Integrative Genomics background

At the Executive Committee Meeting of IUBS which took place at the end of August 2008 in Paris, I reported on the Darwin 200 programme which I had organized and received a unanimous approval by the Members of the Committee. At the same meeting, I addressed the recent explosive developments in the fields of Genomics (e.g., those involving the sequencing of individual human genomes) and Evolution. The IUBS Executive Committee Members highlighted the great interest for scientists, not only for those working in genomics and evolution, but also for other biology-related disciplines as well as prospects for development in applied domains, such as medicine and health, agriculture, food and nutrition, and environmental management. The IUBS Executive Committee unanimously decided that a proposal for an IUBS Programme dealing with “Genomics and Evolution” be presented to the General Assembly in Cape Town in 2009. Moreover, the Committee decided that an Ad Hoc Planning Committee be established with me as the Chairman. Also, advantage was to be taken of the “Darwin 200 Symposium” in Venice in May 2009 to establish this Committee and organize its work with the task to develop a proposal to be submitted to the next General Assembly in Cape Town. This was done and a Planning Committee was set up comprising Professor Werner Arber, Professor Gary Felselfeld, Professor Takashi Gojobori, and Professor Daniel Hartl, with myself as the Chairman. The proposal of having a major line of activity of IUBS on the subject of Genomics and Evolution was presented and approved by the Executive Committee Meeting which took place during the IUBS General Assembly of Cape Town in October 2009.

Being in charge of the programme, I present now two proposals that are outlined in the following pages. The first one concerns “The Role of Chance in Evolution: 40 years after Monod’s book”, a Workshop organized by Professor Werner Arber, Takashi Gojobori, Daniel Hartl and myself. Very briefly, this is a meeting (sponsored by both IUBS and the Istituto per gli Studi Filosofici in Naples), which is an in-depth extension of the “Basic Issues in Evolution” Meeting that took place in Venice within the framework of the Darwin 200 Symposium. The second proposal concerns an International Workshop on “Structural and functional diversity of eukaryotic genomes” organized by Professor Jiri Faikul, Edward Trifonov and Thomas Bettecken. This Workshop will deal with both structural and functional genomics, concentrating on chromatin structure and gene expression. Obviously, the two proposals coincide with the two topics previously discussed at IUBS Meetings, namely Genomics and Evolution.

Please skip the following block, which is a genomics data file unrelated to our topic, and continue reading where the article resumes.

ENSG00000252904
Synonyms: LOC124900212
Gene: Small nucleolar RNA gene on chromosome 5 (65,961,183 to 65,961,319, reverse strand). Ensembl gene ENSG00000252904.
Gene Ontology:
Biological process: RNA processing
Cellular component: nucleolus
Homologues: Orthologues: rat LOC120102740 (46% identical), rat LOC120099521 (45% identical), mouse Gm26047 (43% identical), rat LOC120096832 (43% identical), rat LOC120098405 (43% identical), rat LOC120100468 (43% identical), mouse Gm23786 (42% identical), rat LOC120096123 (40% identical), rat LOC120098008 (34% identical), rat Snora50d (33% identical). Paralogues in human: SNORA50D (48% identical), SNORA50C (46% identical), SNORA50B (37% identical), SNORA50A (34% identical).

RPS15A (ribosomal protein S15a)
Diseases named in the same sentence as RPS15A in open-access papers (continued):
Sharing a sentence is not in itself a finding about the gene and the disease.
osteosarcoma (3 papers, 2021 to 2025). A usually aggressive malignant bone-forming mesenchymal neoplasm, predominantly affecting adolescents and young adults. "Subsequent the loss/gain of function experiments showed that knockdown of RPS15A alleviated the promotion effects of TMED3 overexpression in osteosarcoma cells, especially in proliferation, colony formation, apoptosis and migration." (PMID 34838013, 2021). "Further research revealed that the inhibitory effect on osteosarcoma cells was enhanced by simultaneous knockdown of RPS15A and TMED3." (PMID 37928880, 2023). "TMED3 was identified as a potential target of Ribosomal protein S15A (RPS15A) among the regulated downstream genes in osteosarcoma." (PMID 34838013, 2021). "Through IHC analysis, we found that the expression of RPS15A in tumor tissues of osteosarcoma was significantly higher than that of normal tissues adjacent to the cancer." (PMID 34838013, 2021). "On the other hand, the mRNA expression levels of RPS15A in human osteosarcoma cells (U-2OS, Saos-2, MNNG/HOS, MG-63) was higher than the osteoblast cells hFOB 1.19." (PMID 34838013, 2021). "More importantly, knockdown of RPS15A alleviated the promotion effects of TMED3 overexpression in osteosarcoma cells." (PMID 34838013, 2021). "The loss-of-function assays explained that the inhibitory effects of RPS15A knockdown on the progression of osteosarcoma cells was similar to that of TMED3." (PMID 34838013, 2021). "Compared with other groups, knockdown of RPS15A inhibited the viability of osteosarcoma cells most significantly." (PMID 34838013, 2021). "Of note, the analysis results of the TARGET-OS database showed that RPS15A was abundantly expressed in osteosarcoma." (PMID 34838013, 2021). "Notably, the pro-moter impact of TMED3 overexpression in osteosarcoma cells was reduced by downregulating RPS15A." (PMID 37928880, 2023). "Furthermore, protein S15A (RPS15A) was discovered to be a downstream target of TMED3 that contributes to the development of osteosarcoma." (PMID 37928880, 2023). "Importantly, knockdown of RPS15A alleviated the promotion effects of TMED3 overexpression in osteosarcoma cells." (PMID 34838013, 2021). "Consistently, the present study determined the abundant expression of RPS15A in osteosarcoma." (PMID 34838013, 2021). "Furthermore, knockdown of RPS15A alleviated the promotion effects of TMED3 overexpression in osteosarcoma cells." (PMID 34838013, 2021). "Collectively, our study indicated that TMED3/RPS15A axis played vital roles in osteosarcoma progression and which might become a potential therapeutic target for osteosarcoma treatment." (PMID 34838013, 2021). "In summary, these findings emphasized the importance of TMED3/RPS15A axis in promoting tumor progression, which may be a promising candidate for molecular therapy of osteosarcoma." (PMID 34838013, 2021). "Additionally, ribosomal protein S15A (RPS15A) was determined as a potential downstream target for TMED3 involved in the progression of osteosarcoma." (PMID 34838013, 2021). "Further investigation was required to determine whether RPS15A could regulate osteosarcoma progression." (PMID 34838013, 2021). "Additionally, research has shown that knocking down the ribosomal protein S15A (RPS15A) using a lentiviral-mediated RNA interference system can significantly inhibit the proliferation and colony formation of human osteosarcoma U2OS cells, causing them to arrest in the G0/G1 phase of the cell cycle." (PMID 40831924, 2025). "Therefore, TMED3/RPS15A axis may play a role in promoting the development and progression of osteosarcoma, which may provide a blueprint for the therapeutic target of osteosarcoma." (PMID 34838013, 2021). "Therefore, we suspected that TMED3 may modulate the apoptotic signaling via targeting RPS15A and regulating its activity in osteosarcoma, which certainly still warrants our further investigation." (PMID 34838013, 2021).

At this point I would like to make some more general comments which I intend to expand and circulate to all Executive Committee Members in the near future. The first comment is that the Program on Genomics and Evolution is the natural follow-up of the Darwin 200 series of Symposia, because they also dealt with Genomes and Evolution. The second comment is that I think that this Program should be called “Integrative Genomics”. This would stress the continuity with the Integrative Biology Programs already supported by IUBS. There is, however, in my opinion a deeper reason for my proposal. Indeed, Genomics now covers several areas. First of all, obviously, there is the area of genome sequencing with more and more sophisticated methods that provide faster and less expensive results. Second, there is a primary analysis of the sequences in terms of  identifying gene, integrated viral sequences etc. Third, comparative genomics provides clues to evolutionary conservation of sequences possibly playing regulatory roles. Fourth, metogenomics, the sequencing of the genomes of populations of bacteria from the ocean and the soil, most of which cannot be cultivated; a phylogenetic analysis of the results helps in identifying the bacterial species that are present in the mixed populations. Fifth, one can mention all the applications to medicine (resulting from comparison of individual genomes) and agriculture. What could be called Integrative Genomics is understanding the features of genome in connection with the biology (morphology, physiology etc.) and the environment of the species under consideration. For example, the enormous differences in genome structure of unicellular organisms (many of them being parasitic and agents of diseases) cannot be understood in the absence of detailed knowledge of the biology of the organisms. This is a field in which the molecular side needs the organismic side of biology in order to reach an understanding. What is just sketched here is a program in which most, or all, fields of expertise that are present within IUBS (and also within other BioUnions with which we wish to collaborate) can converge. No doubt, other programs along more classical ones should also be pursued, but this new Program is worth the encouragement it received from the Executive Committee.

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